In reporting the prevalence of Modern Slavery, the UN found no country to be wholly immune. The 2016 Global Slavery Index (GSI) estimated that 45.8m people are involved in some form of Modern Slavery across 167 countries. It found of those living in slavery, 58% are drawn from just five countries: India, China, Pakistan, Bangladesh and Uzbekistan. The countries with the highest prevalence of slavery proportionate to population size are North Korea, Uzbekistan, Cambodia, India and Qatar. Countries with the lowest prevalence overall are all to be found within the EU or EEA (Luxembourg, Ireland, Norway and Denmark).

Estimating exact numbers is challenging; by its very nature people trafficking is a 'stealth-industry'. However, to give some indication of scale the GSI estimates 1.4% of India's population or 18.3m people to be involved in Modern Slavery. A survey by the Mekong Club (an anti-slavery NGO) estimates 1.1m new victims of Modern Slavery a year or 3,000 a day, with conservative estimates of those caught up in forced labour alone totalling 20.9m. UNICEF has put an estimate of 1.1m child victims of Modern Slavery.  The overwhelming majority are exploited by private individuals or enterprises, but over 2m people are enslaved by government or rebel backed entities.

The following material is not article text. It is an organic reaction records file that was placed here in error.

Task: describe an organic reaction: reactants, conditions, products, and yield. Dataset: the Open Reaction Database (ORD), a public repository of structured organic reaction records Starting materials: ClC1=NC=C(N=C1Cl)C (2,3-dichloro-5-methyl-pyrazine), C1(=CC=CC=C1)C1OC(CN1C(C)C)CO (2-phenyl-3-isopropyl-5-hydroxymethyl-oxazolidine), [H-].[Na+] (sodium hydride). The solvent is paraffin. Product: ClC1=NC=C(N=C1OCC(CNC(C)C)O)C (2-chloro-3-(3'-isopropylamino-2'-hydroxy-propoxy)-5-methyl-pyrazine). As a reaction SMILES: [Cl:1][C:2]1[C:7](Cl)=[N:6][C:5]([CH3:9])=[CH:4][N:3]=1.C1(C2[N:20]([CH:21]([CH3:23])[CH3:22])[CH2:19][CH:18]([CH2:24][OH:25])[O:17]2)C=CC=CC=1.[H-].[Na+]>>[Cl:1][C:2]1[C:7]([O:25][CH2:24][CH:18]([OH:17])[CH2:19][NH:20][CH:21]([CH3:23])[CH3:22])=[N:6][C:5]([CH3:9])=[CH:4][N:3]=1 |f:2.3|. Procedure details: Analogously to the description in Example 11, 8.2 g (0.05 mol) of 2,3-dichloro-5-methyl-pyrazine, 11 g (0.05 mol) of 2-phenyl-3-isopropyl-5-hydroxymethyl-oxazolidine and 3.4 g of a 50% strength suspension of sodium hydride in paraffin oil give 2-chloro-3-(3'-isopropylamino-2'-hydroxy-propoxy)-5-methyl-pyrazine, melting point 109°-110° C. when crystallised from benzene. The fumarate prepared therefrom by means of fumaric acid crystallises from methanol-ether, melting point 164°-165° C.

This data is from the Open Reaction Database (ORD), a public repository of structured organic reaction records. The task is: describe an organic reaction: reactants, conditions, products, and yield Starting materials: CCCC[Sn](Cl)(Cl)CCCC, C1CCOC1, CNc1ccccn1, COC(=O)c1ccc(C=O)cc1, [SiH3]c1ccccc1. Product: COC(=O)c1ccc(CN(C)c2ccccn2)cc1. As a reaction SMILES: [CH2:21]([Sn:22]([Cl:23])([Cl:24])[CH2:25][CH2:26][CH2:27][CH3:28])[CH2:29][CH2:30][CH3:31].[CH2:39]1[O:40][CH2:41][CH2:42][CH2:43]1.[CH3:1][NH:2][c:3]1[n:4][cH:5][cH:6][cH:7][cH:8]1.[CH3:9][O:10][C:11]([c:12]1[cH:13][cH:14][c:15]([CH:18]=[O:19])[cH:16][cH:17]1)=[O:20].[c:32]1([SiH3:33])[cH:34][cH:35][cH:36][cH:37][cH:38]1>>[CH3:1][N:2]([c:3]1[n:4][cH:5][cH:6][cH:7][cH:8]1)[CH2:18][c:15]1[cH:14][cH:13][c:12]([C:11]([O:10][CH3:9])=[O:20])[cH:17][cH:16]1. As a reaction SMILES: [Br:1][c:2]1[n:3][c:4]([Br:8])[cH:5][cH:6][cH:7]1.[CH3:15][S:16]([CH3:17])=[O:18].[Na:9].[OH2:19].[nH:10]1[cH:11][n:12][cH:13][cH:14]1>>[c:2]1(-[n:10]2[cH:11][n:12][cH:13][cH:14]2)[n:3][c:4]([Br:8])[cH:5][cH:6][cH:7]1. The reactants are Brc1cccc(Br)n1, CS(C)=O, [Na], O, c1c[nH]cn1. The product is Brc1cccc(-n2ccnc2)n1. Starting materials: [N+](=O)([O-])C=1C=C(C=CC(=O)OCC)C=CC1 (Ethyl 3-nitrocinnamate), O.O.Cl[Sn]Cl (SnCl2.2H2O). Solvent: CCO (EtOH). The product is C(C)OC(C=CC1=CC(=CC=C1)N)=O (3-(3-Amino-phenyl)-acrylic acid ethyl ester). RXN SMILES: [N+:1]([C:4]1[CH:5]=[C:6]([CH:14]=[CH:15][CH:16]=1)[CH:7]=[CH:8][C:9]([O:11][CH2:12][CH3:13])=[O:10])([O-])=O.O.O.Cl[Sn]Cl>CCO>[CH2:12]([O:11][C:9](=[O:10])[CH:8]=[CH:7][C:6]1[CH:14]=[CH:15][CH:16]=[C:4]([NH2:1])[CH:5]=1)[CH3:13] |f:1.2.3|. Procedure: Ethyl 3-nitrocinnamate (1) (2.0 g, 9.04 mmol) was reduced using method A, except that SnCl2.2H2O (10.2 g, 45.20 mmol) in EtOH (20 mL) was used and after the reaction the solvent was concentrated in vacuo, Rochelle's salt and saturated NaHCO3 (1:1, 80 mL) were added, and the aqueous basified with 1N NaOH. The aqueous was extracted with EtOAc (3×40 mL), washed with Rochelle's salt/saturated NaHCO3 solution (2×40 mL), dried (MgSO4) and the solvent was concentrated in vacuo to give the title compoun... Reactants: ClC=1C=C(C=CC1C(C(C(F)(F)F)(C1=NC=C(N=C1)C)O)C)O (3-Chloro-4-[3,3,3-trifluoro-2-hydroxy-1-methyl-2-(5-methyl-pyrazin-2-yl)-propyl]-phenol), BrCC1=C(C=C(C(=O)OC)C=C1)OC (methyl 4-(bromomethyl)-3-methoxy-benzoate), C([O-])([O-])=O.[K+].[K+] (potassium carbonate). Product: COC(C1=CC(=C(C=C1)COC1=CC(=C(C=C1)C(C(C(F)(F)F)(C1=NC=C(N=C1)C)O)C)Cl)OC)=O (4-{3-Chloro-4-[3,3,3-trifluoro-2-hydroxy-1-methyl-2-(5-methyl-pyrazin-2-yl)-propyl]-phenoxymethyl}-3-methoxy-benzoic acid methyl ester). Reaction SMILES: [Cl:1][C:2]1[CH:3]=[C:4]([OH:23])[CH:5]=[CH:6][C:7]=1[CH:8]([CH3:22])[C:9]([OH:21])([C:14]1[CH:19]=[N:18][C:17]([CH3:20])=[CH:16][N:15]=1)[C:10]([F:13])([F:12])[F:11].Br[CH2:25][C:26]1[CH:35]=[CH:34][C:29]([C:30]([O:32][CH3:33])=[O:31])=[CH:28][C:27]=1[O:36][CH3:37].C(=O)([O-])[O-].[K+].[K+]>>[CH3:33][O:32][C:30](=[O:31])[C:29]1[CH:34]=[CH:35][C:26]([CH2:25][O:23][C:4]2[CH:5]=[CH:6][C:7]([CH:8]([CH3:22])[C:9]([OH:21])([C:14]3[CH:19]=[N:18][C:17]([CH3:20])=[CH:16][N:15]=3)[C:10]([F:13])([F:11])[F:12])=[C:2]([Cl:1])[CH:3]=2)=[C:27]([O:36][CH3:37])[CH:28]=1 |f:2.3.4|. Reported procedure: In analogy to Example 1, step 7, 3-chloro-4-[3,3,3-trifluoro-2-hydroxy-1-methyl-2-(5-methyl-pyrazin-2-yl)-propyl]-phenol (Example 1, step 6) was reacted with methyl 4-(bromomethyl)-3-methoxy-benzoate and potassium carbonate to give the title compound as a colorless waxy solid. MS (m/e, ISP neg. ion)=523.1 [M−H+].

In the UK, 11,700 people are estimated to be in some form of Modern Slavery. The latest figures from the National Referral Mechanism for 2016 identified 3,805 potential victims (referrals) - a 17% increase on 2015. The potential victims were from the most common exploitation type (53%), and analysis showed a worrying increase in reported incidences concerning minors (34% of all referrals). Whilst incidences of referral are increasing, this could, in part, be down to improved recording.